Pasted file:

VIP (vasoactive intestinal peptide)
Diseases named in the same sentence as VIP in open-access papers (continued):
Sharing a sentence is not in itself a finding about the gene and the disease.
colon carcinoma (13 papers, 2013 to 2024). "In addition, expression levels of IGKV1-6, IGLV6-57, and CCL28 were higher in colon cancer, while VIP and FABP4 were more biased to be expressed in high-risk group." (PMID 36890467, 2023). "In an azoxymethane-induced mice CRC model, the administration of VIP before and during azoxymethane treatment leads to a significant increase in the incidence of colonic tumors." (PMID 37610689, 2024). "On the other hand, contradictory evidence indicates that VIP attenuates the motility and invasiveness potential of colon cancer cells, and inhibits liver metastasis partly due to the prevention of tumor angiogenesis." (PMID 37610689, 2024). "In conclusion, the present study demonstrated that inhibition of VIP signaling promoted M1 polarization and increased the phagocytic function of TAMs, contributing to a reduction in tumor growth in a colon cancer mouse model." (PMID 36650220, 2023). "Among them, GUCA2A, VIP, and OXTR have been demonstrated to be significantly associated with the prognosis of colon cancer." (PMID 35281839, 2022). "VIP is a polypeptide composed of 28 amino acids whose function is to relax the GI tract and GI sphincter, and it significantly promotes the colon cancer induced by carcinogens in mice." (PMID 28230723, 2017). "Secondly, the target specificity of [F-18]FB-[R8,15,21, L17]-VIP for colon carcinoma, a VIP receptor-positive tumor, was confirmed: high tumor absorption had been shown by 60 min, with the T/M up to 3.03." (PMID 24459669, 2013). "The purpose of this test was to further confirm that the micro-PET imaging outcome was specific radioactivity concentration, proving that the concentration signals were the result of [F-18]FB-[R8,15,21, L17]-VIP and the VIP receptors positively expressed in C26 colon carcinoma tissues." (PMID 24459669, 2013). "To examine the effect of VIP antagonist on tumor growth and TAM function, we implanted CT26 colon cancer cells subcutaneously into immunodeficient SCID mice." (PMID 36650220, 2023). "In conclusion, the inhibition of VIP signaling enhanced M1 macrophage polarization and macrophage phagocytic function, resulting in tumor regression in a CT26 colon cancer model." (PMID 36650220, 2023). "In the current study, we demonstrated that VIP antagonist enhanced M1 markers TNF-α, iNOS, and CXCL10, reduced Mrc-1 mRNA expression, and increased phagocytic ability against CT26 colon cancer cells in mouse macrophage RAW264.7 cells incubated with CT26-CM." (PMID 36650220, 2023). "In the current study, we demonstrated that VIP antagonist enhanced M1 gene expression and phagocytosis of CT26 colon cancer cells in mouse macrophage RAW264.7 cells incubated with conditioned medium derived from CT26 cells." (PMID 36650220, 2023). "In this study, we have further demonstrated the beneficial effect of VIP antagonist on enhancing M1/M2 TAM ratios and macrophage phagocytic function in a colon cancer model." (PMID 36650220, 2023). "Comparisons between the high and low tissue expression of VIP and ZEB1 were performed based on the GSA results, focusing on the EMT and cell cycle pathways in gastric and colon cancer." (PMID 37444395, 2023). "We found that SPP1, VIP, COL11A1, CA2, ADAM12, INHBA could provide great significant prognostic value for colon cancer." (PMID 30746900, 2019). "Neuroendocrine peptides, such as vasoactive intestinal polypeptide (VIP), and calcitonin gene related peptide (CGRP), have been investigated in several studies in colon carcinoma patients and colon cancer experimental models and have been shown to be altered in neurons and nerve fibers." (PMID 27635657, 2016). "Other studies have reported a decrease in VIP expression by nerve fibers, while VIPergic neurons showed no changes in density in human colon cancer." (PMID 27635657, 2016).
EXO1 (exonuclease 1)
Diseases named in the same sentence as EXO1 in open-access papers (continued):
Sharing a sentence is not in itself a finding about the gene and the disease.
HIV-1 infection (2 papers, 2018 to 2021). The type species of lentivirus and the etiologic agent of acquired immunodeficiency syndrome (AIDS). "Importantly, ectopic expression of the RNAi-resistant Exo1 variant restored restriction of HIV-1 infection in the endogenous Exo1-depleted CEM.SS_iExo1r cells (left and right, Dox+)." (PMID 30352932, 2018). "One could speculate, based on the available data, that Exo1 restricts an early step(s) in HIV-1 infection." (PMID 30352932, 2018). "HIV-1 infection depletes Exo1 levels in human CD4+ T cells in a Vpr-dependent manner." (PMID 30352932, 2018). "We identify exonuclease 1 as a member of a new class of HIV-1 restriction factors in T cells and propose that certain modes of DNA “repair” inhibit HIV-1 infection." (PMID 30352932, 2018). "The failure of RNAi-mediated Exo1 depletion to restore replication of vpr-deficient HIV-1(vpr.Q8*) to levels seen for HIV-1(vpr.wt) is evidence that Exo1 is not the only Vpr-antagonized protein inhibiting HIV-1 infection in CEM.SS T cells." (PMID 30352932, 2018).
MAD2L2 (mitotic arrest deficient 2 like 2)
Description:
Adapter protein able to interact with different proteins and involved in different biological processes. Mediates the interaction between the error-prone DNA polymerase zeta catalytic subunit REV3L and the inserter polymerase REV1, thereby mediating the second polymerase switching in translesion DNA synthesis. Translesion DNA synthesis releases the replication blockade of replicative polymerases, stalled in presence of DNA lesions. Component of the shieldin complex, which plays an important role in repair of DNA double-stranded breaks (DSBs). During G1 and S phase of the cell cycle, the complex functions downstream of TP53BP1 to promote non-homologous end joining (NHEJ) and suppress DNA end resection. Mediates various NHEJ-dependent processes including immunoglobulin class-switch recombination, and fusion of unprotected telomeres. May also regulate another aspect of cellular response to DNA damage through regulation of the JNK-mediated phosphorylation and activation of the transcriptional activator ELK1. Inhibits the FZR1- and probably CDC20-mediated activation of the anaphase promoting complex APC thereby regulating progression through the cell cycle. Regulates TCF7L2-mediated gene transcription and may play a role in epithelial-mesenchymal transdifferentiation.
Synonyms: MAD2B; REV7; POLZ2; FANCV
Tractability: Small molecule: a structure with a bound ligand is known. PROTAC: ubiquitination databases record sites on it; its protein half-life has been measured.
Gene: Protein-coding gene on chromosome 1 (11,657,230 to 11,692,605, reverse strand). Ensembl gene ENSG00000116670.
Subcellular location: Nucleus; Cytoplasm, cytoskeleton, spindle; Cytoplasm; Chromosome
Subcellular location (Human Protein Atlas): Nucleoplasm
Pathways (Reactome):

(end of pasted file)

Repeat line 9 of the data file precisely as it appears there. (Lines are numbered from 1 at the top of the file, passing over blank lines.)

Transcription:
MAD2L2 (mitotic arrest deficient 2 like 2)